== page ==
In previous parts we have examined practical coaching tools that can be used at sessions by coaches. There is more to come in future parts, however, this part will look in more detail at the underpinning psychology of coaching and how understanding it will help us.

If you’re less interested in theory, skip this part. However it is helpful for all coaches so I do recommend reading it before getting to the more juicy practical stuff later on. 

That’s because coaching the psychology of cricket is not just a few mental training techniques. It’s the essential glue that makes coaching work on every level.

This fundamental principle is contrary to the “4 corner” approach to coaching: Splitting technical, tactical, physical and psychological apart and focus on tools to boost each corner seperately to develop players.

I have found that training with these boxes leads to overemphasis on the technical - because it can be seen and adjusted at training - while tactics are left for game day, physical is part of the warm up (if at all) and psychology languishes without attention.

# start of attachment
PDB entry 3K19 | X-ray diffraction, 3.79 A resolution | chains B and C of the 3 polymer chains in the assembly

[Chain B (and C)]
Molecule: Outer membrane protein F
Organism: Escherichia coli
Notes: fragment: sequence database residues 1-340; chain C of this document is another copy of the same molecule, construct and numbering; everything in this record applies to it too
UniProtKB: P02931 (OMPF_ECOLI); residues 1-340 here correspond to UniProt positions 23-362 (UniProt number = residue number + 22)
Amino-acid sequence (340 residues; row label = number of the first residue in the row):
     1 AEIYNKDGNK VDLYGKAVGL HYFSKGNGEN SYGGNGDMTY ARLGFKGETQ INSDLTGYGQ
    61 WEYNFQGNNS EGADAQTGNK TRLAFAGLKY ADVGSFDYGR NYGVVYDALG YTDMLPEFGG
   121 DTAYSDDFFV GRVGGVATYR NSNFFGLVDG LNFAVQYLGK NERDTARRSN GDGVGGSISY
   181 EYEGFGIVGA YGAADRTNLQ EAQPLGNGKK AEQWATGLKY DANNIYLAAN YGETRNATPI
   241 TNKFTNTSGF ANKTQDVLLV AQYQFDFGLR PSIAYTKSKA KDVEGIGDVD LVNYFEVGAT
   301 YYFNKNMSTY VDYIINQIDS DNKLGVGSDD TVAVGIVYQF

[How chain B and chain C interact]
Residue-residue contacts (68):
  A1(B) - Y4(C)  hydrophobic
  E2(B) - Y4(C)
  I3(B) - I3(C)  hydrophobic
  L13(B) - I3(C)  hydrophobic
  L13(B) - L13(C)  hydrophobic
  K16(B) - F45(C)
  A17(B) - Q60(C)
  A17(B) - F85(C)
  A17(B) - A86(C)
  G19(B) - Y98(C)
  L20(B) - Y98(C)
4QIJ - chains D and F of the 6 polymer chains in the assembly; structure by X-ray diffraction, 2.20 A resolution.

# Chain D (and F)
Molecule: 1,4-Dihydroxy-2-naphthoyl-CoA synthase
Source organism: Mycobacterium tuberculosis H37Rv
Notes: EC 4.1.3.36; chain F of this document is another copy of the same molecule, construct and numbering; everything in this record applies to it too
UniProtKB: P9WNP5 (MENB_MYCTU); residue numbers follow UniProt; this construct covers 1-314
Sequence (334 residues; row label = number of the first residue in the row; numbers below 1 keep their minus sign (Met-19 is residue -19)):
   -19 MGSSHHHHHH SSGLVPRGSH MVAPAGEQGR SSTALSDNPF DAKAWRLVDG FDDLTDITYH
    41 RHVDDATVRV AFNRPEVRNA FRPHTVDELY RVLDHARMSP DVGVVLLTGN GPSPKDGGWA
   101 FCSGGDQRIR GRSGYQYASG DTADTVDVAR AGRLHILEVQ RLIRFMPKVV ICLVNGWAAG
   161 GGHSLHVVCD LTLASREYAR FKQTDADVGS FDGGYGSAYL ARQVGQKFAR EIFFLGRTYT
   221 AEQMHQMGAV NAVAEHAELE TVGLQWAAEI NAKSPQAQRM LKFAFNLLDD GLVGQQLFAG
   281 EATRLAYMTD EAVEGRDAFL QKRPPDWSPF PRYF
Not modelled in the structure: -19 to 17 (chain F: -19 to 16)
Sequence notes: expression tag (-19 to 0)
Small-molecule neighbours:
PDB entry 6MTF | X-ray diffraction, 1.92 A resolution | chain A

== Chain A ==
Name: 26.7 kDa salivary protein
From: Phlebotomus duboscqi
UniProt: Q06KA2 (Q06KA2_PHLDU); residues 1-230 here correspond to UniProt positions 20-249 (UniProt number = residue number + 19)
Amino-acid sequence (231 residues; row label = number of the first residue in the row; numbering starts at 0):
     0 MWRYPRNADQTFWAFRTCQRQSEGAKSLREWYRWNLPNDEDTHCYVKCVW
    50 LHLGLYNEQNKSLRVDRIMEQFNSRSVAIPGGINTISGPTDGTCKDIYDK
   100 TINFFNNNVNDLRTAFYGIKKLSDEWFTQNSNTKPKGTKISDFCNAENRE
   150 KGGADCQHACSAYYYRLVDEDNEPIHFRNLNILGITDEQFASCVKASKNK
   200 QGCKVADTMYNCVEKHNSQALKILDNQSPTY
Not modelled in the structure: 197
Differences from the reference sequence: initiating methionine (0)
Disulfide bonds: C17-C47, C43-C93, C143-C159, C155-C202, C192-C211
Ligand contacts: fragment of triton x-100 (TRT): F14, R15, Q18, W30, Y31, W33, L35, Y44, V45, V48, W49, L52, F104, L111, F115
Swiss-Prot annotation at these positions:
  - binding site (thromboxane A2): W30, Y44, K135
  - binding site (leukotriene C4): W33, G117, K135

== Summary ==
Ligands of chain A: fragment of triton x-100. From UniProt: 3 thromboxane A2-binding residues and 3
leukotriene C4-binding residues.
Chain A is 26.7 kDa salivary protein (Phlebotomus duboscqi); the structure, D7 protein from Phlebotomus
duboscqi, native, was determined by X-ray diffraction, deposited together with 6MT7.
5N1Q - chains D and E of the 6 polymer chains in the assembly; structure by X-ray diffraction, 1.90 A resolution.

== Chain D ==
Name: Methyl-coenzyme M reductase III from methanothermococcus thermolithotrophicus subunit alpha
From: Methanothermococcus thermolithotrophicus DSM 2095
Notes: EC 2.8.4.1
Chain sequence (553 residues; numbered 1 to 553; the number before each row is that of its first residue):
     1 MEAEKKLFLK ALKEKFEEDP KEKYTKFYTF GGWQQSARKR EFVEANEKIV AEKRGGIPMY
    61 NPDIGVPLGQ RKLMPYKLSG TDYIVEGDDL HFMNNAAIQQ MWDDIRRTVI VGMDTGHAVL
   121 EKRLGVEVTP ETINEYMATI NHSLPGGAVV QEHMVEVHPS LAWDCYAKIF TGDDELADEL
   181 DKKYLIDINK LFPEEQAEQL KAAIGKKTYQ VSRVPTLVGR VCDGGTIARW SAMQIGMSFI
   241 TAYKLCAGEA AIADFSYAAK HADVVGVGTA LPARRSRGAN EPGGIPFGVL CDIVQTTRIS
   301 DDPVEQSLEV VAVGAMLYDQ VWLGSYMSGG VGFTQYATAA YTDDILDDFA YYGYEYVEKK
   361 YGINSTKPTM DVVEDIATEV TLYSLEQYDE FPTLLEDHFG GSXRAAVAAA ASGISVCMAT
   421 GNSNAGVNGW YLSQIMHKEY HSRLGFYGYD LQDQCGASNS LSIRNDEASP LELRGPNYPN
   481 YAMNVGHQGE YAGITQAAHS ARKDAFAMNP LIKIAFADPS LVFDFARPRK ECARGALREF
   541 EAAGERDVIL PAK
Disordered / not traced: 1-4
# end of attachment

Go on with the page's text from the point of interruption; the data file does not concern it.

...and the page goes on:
Instead, think about how psychology is intertwined with everything we have worked on: Purpose  and principles provide motivation and focus. Behaviours are driven by thoughts and feelings. Skill development is built on self-awareness and decision-making. We can’t “do” psychology and tick it of like a to-do list item. It’s an ongoing process that is part of every aspect of the game. In short, it’s always been about psychology and it always will be.

As coaches, psychology allows us to have great conversations, get to know how players think and feel, and learn how to act to help them as cricketers and as humans.

Action from thought

Psychology is important because what we do - our actions and behaviours - is driven by how we think and what we feel.